By: Civicane49 , 8:56 PM GMT on May 27, 2013
A well-defined area of low pressure (Invest 92E) located a couple of hundred miles south-southwest of the Gulf of Tehuantepec has become better organized and is on its way of becoming a tropical depression. Satellite intensity estimates from both SAB and TAFB were T1.5/30 mph. The system features a well-organized cloud pattern with organized thunderstorm activity, good outflow pattern, and good spiral bands mainly in the southern semicircle on visible satellite imagery. However, satellite imagery suggests that the low-level center is not very well-defined yet and lacks sufficient convection over it during the past several hours. In addition, it remains embedded along the monsoon trough, which would cause development slow to occur. Nevertheless, it appears that the system is in the process of detaching itself and is improving its low-level center.
Forecast for 92E
I foresee 92E becoming a tropical depression by tomorrow or so if current trends continue. Situating in an extremely conducive environment with very warm sea surface temperatures, low to nonexistent wind shear, moist atmospheric environment, and good outflow pattern, there is no reason why the system should not continue to organize and become a tropical cyclone in the near future. Although, the low-level center is not very well organized yet, it should improve in the next several hours. While the system remains attached to the monsoon trough, it is in the process of detaching itself; once it detaches, it should quickly organize and become a tropical cyclone. I feel that the system should attain at least moderate tropical storm intensity. Nearly all of the statistical and dynamical models are in a good agreement that 92E will attain moderate tropical storm intensity before landfall. Though, there is a slight chance of becoming a minimal hurricane, given the very favorable conditions ahead. Although the National Hurricane Center (NHC) gave the low an 80% chance of becoming a tropical cyclone in the next 48 hours, I believe the odds must be higher and give it a 90% chance. 92E should continue to move slowly northwestward. Then by tomorrow or Wednesday, the system should begin to move northward and make landfall on the Mexican coast near Puerto Angel on Thursday as depicted by the models. The system would bring strong winds and very heavy rain, leading to dangerous flash floods and mudslides, to that area. HWRF model foresees copious amounts of rainfall in that region. Interests along that area should monitor the progress of the low.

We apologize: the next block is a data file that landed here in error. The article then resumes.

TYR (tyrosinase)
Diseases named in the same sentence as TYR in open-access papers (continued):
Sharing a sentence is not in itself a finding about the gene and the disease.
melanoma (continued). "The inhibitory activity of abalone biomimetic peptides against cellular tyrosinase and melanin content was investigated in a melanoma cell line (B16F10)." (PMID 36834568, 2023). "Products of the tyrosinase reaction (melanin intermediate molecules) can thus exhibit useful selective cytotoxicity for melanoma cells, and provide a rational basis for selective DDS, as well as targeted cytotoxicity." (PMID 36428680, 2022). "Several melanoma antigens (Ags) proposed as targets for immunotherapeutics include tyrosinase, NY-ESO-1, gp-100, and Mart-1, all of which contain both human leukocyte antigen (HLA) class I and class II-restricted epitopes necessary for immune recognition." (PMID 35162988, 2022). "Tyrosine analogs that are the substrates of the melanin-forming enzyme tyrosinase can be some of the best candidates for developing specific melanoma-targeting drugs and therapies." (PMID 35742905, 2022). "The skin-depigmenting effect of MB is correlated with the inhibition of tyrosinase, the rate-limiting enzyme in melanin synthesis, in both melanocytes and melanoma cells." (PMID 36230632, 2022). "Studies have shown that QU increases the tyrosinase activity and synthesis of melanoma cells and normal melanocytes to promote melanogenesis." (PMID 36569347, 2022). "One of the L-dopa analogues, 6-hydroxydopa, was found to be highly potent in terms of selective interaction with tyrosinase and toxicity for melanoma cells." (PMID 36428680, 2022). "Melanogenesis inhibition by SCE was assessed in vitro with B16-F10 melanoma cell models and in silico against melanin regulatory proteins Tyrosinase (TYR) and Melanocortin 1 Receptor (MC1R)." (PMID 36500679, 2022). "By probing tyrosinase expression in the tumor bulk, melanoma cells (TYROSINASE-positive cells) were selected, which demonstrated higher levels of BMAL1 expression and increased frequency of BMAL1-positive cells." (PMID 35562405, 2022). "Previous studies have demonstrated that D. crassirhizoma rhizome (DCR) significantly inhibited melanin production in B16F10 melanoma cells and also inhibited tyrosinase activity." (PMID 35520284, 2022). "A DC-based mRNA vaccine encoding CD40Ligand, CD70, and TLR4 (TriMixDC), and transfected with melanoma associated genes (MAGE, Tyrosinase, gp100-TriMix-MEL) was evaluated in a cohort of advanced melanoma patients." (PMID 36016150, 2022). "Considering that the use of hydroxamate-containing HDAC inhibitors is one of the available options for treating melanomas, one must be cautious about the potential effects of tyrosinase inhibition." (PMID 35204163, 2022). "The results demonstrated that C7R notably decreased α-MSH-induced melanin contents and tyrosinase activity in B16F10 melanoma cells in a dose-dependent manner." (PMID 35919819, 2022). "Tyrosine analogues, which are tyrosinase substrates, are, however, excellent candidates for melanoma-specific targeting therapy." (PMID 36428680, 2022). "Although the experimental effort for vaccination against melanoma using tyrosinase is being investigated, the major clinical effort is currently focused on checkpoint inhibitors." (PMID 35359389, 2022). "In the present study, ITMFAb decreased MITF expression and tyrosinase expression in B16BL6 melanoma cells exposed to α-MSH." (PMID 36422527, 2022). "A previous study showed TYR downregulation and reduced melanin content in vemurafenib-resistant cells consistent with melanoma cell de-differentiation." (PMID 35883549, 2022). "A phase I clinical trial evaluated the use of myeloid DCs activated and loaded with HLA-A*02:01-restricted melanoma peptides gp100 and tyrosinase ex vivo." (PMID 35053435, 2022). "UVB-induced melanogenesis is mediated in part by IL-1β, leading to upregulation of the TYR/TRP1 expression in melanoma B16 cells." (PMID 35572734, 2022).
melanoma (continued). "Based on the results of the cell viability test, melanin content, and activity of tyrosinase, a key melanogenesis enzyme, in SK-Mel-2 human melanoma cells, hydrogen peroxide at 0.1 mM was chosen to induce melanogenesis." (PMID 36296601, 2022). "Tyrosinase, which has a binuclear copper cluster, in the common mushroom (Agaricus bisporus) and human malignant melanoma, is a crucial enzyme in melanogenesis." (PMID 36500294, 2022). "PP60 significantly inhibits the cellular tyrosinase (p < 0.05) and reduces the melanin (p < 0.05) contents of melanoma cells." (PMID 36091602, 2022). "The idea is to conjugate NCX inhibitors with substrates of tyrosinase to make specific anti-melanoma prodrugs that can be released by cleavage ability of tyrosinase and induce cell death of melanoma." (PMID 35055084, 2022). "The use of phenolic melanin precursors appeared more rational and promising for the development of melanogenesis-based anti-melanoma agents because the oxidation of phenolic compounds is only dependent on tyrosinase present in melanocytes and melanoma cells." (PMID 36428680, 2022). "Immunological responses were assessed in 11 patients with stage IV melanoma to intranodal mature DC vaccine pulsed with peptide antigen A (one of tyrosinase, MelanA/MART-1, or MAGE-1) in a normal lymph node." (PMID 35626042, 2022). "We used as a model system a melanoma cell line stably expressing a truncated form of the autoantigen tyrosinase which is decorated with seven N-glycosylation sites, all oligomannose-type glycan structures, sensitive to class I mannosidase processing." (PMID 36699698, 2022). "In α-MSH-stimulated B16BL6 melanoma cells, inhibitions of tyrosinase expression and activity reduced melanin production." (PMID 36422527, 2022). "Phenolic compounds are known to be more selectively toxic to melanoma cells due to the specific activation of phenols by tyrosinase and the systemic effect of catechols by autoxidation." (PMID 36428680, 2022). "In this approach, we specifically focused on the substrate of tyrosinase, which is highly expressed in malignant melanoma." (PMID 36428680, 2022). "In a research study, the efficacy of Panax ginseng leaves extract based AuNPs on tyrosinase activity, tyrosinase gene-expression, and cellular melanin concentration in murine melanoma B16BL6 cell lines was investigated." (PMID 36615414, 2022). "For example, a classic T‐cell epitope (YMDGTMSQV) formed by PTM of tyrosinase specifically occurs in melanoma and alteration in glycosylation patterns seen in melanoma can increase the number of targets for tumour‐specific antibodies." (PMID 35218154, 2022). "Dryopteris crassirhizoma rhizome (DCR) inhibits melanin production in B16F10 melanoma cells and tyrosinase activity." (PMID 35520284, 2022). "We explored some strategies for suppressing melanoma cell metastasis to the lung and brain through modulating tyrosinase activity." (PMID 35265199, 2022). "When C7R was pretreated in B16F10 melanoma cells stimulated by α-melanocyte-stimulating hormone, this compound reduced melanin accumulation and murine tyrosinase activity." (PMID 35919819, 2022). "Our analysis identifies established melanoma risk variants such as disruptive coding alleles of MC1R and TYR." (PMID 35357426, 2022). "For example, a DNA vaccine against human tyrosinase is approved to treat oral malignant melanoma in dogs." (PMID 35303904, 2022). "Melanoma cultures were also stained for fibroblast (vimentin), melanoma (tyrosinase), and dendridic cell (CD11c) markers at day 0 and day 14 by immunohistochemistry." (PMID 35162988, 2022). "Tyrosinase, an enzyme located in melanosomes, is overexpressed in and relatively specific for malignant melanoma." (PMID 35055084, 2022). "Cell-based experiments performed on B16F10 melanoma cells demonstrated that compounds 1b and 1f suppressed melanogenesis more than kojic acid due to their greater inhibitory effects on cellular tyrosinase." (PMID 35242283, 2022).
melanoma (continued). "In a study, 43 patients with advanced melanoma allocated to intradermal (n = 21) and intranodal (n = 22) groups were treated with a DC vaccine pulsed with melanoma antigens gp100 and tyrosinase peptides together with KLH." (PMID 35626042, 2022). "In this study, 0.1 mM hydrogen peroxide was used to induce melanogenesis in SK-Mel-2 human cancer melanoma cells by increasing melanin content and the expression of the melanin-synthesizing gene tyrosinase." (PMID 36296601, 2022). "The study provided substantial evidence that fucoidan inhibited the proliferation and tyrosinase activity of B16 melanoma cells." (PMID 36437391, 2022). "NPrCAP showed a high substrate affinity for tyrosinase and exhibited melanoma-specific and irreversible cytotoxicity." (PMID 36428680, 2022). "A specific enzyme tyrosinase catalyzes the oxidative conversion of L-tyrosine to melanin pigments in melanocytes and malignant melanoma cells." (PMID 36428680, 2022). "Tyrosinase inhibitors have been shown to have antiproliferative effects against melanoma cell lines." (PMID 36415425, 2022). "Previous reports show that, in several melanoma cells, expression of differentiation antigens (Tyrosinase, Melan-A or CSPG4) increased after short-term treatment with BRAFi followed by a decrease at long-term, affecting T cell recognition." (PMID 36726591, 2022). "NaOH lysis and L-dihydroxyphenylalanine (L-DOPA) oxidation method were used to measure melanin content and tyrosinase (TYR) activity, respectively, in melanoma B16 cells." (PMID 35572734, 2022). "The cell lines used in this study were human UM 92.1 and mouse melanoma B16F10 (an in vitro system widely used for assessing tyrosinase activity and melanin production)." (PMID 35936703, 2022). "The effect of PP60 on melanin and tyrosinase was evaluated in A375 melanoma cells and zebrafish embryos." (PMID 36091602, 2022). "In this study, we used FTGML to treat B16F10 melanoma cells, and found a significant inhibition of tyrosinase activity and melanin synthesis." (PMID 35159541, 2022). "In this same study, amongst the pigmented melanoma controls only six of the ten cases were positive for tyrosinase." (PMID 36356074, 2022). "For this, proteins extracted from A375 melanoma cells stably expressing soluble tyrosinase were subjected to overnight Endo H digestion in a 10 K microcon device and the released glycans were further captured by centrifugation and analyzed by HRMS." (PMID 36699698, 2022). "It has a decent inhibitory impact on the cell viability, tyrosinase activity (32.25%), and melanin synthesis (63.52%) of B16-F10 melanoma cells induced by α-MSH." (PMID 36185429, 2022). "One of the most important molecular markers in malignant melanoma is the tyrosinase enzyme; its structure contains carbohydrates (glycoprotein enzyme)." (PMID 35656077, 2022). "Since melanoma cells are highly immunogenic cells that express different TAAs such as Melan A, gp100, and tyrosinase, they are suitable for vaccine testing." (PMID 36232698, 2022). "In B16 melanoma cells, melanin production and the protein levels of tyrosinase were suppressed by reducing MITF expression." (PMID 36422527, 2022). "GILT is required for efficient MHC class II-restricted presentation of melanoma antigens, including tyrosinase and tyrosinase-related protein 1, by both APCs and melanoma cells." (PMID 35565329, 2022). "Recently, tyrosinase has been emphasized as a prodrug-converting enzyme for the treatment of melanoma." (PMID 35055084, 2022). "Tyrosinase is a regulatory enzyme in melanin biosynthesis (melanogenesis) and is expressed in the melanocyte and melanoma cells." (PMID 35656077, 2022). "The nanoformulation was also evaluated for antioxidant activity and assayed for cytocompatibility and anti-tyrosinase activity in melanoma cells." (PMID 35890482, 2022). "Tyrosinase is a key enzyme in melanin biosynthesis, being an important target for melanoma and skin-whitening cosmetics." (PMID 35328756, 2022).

Figure 1. Afternoon visible satellite image of Invest 92E. Image credit: Mauna Kea Weather Center (MKWC).
Invest 91E remains disorganized
A weak area of low pressure (Invest 91E) located about 700 miles southwest of Manzanillo, Mexico remains poorly-organized. This system has not changed much in organization today as convection remains limited and disorganized on satellite images. Further development of 91E appears unlikely to occur as conditions will slowly become more hostile for development in the coming days. The shear is expected to gradually increase over the system by day three, which should prevent further organization. Moreover, dry air to the north of the low would limit convective activity. Thus, I give this system a 10% chance of becoming a tropical cyclone in the next 48 hours. 91E is anticipated to move slowly westward over the eastern Pacific before moving to the east and being absorbed by the secondary low.
Figure 2. Afternoon infrared satellite image of Invest 91E. Image credit: NOAA/RAMMB.
Potential development over northwestern Caribbean on early June
The GFS ensembles and other models have been consistent in showing the lowering pressures across much of the western Atlantic in the first week of June. The upward Madden Julian Oscillation (MJO) pulse is currently in the eastern Pacific and is beginning to move into the western Atlantic and would remain in that region until early June. The upward MJO pulse will help enhance convection across much of the western Atlantic. In addition, shear is forecast to decrease gradually across the Caribbean by early June, allowing any development to occur. Although it remains highly uncertain that we will see a tropical cyclone developing out of this, development is still not out of the question yet.
The views of the author are his/her own and do not necessarily represent the position of The Weather Company or its parent, IBM.
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